“Colour is everything. Not only in my collection but also in my home & personal wardrobe. I LIVE for colour. My friends say my house is in a “kinder-garden” theme, laden with bright colours everywhere... in my eyes colour makes the world go around. And can equally break things very quickly if it is not well executed. A slightly wrong hue can prevent the whole story from pulling together. I am very specific about colour. We bespoke dye most of our colours for Mia Fratino to maintain a level of unique styling, but mostly because I am super picky and I cannot often find the colours I am looking for when purchasing colours from stock cards. Using colour requires bravery. A lot of people aren’t confident to incorporate colour into their home or wardrobe. At Mia Fratino, we are looking to help our customers in taking that leap to brighten up their wardrobe with easy staple pieces.”

The Lola Raglan featured in Mia Fratino's Winter '21 campaign
The Lola Raglan featured in Mia Fratino's Winter '21 campaign

An ethically and sustainability conscious mindset is evident through your designs. Who do you look to for information and inspiration on sustainability, particularly in fashion? 

“Ooo.. this is a tricky one. Honestly, I am not really influenced (or have time to read) fashion magazines. I never have been. I find they clutter my brain with too much in-put stimulation, like walking into a shopping centre at Christmas... I do follow and like to read articles by Clare Press (Vogue Australia) or Mel Singer (SMH & The Age) as they often cover poignant issues regarding sustainability in fashion. I also like to read Rag Trader and Textile View as I find they are well tapped into the commercial viabilities of the market and industry trends. They offer innovative and real solutions for companies, rather than shiny ‘green’ marketing fluff that you often see out in the market."

"Mostly I am driven by a real desire to create clothing that doesn’t bear a large environmental footprint. We’d like to believe that this has been a foundation ethos of our company since well before it was cool. Our inspiration on this one largely comes from within. It is what Tim (Tim Fitzpatrick, MF Director) and I strive to achieve daily - from our ethical methods of production, to sustainable yarn sourcing... to recycled paper stock used in our post-cards and compostable bags we send our online goods in. We live and breathe this ethos.”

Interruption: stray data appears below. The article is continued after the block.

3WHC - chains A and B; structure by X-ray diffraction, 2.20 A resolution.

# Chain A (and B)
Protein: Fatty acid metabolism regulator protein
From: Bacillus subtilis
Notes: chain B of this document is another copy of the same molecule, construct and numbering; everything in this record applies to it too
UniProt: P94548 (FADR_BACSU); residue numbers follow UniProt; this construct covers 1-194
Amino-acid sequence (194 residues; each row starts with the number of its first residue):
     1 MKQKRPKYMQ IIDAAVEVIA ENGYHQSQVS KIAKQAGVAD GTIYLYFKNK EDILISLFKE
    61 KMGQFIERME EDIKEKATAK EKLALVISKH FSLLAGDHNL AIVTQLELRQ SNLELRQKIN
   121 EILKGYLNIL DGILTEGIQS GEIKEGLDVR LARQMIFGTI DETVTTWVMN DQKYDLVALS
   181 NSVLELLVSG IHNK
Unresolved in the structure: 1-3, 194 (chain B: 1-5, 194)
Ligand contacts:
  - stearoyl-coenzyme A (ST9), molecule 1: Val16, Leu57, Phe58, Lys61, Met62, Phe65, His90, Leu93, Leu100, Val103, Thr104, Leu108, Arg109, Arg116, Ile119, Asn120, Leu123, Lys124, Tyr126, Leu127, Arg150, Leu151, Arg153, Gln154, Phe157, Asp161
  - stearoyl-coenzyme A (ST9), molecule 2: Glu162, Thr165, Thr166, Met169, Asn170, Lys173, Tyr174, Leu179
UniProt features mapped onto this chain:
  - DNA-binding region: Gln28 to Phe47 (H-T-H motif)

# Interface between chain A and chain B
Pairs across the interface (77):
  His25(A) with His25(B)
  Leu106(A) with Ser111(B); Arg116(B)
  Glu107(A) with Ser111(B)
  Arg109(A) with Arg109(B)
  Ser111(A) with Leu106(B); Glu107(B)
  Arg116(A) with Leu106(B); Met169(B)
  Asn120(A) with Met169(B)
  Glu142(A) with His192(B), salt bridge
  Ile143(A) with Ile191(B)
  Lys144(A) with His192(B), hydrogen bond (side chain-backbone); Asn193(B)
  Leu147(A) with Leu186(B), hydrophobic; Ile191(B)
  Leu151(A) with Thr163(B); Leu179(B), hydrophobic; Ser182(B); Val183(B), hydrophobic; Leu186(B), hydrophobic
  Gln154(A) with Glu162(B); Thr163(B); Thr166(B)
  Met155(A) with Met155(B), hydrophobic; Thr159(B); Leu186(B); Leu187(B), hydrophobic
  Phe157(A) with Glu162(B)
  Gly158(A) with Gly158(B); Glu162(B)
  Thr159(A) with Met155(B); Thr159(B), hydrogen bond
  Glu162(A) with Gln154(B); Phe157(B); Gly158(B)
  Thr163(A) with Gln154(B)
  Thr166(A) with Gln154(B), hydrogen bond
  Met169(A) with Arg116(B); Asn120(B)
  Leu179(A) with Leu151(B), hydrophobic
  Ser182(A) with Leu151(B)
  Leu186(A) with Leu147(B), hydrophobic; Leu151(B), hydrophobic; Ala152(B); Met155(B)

Can you tell us about the MIA VIVO ‘Artisan Spun’ collection and how it came about?

“Sure. We wanted to design a super-soft ‘fluffy’ collection that was accessible to everyone. We knew if we designed garments of this weight and loft – with a chunky hand knit feel - in 100% Mongolian cashmere, it would be very expensive, too expensive. Instead, we decided to introduce our first diffusion collection and sub brand. MIA VIVO: meaning ‘my life’ in Esperanto, our new lifestyle collection. Our MIA VIVO ‘Artisan Spun’ capsule is made from a blend of Mongolian Cashmere and merino wool, spun by hand creating a super-soft lofty knit which feels just like your grandma knitted it.”

The Lola Raglan featured in Mia Fratino's Winter '21 campaign
The Lola Raglan featured in The Forme's Winter '21 campaign

How do you look after your cashmere?

“I give it to my mum to wash like everybody else... haha. At work we follow the ‘new born baby’ rule. Always use tepid water. Never wring out or hang your cashmere because it will stretch. Don’t use too much soap or use fabric softener at all as it is damaging - not many people know this, the softener can damage the fibres. We encourage people to always store their knits with a sandalwood garment protector to keep the moths away and importantly wash their garments before they put them into storage as the moths love to nibble on dirty knits! There are some hand tips here.”

Mia Fratino has a clear vision of supporting a slow fashion consumer mindset. What does slow fashion mean to you and how is this reflected in the seasonal collections you design for Mia Fratino?

“Slow fashion to me is the opposite of fast fashion. It is designing timeless pieces intended for many years of wear, not just one season. We are fiercely passionate at Mia Fratino about helping to educate our customers about care & repair rather than fast-fashion disposable clothes. We offer a rejuvenation and bespoke repair service, designed to encourage restoration and repair of garments rather than replacement.”